]. W. Jia et al. sintered the sample ZnO:1% EuF3, Li in N2 and found efficient ET from ZnO to Eu3+ evidenced by the enhanced absorption intensity ratio of UV band around 380 nm to f-f transitions of RE3+ in the excitation spectrum [7

7. W. Jia, K. Monge, and F. Fernandez, “Energy transfer from the host to Eu3+ in ZnO,” Opt. Mater. 23, 27–32 (2003). [CrossRef]

].

In comparison with the two methods frequently used to obtain the white light: one is the combination of GaN-based blue light-emitting diode (LED) chip with YAG:Ce3+ yellow phosphor, the other is the mixing of three red-green-blue (RGB) individual LEDs to generate white light, the method involved in InxGa1-xN-based blue and near-UV LED systems incorporating down-converting luminescent phosphors can provide relatively satisfied white light with both high color rendering and luminous efficacy. To achieve the high-performance white LEDs as illuminating sources, many endeavors have been made to improve the color-rendering-index, external quantum efficiency and luminous efficiency. Alternative phosphors to conventional materials for white light generation with strong absorption of n-UV light, high color purity and stability, hence the high luminescence efficiency is expected to be developed.

In this contribution, we report the successful synthesis of Eu3+, Li+-codoped ZnO:Zn phosphor that is suitable candidate for white LED pumped by near-UV (380-410 nm) light. The prominent ET from ZnO host to RE3+ ions is observed. The possible mechanisms are discussed based on steady state and time-resolved spectra and diffuse reflectance data.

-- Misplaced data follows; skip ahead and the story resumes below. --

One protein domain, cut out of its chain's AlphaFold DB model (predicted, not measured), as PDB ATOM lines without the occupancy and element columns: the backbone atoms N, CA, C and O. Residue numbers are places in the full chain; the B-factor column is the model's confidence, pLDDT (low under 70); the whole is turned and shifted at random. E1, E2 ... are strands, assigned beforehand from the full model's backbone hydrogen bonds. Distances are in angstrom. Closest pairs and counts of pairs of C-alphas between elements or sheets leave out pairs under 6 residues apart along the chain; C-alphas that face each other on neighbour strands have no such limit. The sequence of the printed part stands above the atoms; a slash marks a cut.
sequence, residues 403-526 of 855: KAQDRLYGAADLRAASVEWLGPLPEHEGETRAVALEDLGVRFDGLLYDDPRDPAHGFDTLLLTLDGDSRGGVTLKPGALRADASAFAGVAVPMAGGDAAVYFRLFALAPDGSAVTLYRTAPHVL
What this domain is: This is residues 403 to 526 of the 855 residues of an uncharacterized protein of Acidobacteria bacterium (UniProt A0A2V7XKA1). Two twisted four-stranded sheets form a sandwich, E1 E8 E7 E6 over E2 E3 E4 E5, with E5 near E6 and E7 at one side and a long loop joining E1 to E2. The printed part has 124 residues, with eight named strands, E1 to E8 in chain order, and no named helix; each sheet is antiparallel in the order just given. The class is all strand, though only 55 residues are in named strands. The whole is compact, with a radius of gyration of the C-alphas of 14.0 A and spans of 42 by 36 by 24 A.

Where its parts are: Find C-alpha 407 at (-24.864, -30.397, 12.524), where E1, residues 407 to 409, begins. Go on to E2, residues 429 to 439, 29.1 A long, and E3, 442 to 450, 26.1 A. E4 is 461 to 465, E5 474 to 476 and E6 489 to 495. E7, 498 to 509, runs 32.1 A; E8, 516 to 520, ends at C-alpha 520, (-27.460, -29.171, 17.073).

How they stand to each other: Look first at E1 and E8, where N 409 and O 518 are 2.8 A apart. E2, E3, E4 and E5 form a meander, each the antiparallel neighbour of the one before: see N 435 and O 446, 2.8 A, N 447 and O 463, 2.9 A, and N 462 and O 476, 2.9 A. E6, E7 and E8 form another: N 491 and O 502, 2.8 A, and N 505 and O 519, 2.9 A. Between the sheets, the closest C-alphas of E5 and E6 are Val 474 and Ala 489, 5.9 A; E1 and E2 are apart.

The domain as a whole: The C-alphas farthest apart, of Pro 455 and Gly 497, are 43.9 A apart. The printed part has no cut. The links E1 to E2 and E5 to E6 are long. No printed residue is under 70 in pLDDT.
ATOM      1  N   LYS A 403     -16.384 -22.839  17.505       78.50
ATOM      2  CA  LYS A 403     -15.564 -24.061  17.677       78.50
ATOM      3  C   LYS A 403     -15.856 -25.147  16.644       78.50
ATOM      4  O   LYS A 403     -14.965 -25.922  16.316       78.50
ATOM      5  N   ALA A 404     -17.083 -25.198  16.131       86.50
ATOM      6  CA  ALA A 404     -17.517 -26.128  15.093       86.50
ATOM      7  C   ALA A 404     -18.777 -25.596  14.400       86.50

2. Experimental

Un-doped and Eu3+, Li+-codoped ZnO:Zn samples are fabricated through solid-state reaction technique at 1100°C under reducing atmospheres for 3 hours. Mixed powders of analytical grade (99.9%) raw materials of ZnO, Li2CO3, and Eu2O3 (Beijing Chemicals Co. Ltd.) are carefully ground for 30 minutes, keeping the molar ratios of Eu3+ and Li+ equally in each sample, and then sintered in muffle using an alumina crucible as a container. While in reduced condition, a bigger crucible is filled with carbon sticks surrounding a smaller crucible containing the sample. X-ray diffraction (XRD) patterns are recorded by a Rigaku D/Max 2500V PC diffractometer operated at 18 kW with Cu Kα radiation (λ = 1.5406Å). The Li contents of the samples are determined using the inductively coupled plasma-optical emission spectrometer (ICP-OES) (Thermo Scientific iCAP 6300). Photoluminescence (PL), photoluminescence excitation (PLE), and diffuse reflectance spectra are measured using a Spectra-fluorometer (Hitachi F-4500). For time resolved PL measurements, the third (355 nm) harmonic of a Nd-YAG laser (Spectra-Physics, GCR 130) is used as the excitation source. Signal is detected by a Tektronix digital oscilloscope (TDS 3052).

3. Results and discussion

Fig. 1. X-ray diffraction patterns of (a): 5% Eu3+, 5% Li+-codoped ZnO:Zn, (b): 1% Eu3+, 1% Li+-codoped ZnO:Zn and (c): undoped ZnO:Zn

Fig. 2. PL (right) and PLE (left) spectra of 1% Eu3+, 1% Li+ -codoped ZnO:Zn and pure Eu2O3 sintered in a reducing atmosphere at 1100°C. For Eu3+, Li+-codoped ZnO:Zn, a: λex=390 nm, b:λex=410 nm, c: λex=270 nm, d: λex=466 nm, α: λem=520 nm, β: λem=615 nm, χ: λem=609 nm; for Eu2O3, e: λex=466 nm, δ: λem=609 nm; ↓: excitation peaks occurring in Eu2O3 but fading in the case of codoped sample; the broken positions in the PLE spectra are half wavelengths of monitored emissions.